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VTPB Offering Peanut Butter For Life

What is a lifetime supply of gourmet peanut butter worth?

Vermont Peanut Butter Company founder Chris Kaiser is gambling that some of his best customers will pay a thousand dollars. And if just 50 customers take that deal, Vermont Peanut Butter will have enough money to launch a new product line. Kaiser explains it’s a fundraiser they’re calling “Forever Nuts.”

"For $1,000, you get two mason jars that are etched with both of our logos, said Kaiser. "They’ll be limited edition; they’ll be numbered on the bottom ... Then folks can bring those jars in, every week, to have them filled."

Kaiser said jar owners can call ahead to see what flavor is being made, or just bring the jars in to the factory and take their chances. The "for life" promise is not transferrable to other peanut butter lovers. And if the company goes out of business? In that case, it appears investors are out of luck.

At the Vermont Peanut Butter Company's factory in Morristown, they produce jars of almond and peanut butters, many mixed with dried fruits, nuts, and even chocolate. But what if there were no jars? What if the peanut butter came in single-serve foil packets?

For one thing, the peanut butter would be much easier to take on the go. And it would also be easier for small shops to place the product right up front, at the checkout. But on the other hand, Vermont Peanut Butter Company would have to buy new packaging and equipment. That’s where the Forever Nuts fundraiser comes in.

"The concept of having 40-45 different varieties of almond butters and peanut butters, and different flavors, and different things in them and having this really neat rack, that could have all the different flavors ... I think it’s an amazing concept that, no one has done it," said Kaiser. "We’re going to get out of the gates really fast on this, as soon as we can come up with the rest of the money."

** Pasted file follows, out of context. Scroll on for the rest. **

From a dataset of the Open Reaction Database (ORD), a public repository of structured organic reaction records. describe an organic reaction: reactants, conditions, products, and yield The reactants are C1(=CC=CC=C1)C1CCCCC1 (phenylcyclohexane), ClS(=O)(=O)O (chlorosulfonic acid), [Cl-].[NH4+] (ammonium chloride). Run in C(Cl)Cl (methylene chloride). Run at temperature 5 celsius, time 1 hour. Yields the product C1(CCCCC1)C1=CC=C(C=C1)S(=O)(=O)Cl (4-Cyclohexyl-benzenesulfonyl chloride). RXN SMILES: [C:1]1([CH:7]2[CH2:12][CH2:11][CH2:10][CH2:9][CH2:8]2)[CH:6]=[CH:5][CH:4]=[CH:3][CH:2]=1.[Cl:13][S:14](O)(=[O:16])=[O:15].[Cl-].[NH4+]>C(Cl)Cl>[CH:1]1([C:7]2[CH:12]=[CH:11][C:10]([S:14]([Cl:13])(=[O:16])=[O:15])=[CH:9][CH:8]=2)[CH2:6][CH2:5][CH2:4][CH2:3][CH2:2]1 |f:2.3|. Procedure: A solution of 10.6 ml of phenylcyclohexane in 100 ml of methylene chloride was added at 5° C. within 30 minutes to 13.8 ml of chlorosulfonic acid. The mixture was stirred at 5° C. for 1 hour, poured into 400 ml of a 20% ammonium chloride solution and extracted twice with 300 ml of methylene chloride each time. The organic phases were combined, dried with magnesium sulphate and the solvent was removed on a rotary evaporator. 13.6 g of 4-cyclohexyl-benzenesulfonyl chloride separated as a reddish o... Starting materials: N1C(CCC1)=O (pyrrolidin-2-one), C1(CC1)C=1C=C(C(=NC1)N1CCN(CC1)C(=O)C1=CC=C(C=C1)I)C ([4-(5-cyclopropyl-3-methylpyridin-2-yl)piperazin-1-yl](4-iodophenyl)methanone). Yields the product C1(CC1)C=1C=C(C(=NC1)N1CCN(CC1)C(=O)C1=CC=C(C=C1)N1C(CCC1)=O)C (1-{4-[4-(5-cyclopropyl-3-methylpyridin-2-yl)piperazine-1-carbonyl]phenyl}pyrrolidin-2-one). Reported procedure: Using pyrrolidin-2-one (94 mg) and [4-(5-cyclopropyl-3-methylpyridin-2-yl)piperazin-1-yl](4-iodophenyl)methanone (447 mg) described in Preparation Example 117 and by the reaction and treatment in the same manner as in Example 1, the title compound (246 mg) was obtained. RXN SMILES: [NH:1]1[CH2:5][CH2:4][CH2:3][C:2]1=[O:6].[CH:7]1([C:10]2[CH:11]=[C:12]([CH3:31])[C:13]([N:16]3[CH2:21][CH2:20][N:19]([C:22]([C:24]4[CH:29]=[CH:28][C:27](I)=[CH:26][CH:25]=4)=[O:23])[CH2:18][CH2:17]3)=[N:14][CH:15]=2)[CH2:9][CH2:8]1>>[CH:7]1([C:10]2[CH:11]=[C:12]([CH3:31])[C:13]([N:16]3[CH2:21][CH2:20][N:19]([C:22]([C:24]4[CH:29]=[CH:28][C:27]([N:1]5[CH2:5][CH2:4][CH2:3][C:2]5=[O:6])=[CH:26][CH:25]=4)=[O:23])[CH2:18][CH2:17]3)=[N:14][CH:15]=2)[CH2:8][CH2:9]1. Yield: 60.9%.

Vermont Peanut Butter Company does not make the kind of sugar-added, hydrogenated peanut butter that’s found on the bottom shelf of your average grocery store. These nut butters are high protein whole foods. They’re endorsed by professional athletes – skiers, riders, and cyclists.

So while you won’t find Vermont Peanut Butter on the bottom shelf of every supermarket, you are likely to find it at your local sports shop. It’s a pretty big seller at the Skiershop, in Stowe, according to store manager Michael Thomas. His customers are just the type of people for whom the on-the-go packs are intended.

"We sell a lot of this to people who are eating this in the morning as a performance product, for nutrition," said Thomas. "But then our other nutritional products for people who are in active sports, where they want a mid-ride boost of energy – Vermont Peanut Butter would be a great option for them if it was available in a portable package."

And that’s just what Vermont Peanut Butter Company, and it’s Forever Nuts benefactors, are banking on.

Amy is an award winning journalist who has worked in print and radio in Vermont since 1991. Her first job in professional radio was at WVMX in Stowe, where she worked as News Director and co-host of The Morning Show. She was a VPR contributor from 2006 to 2020.
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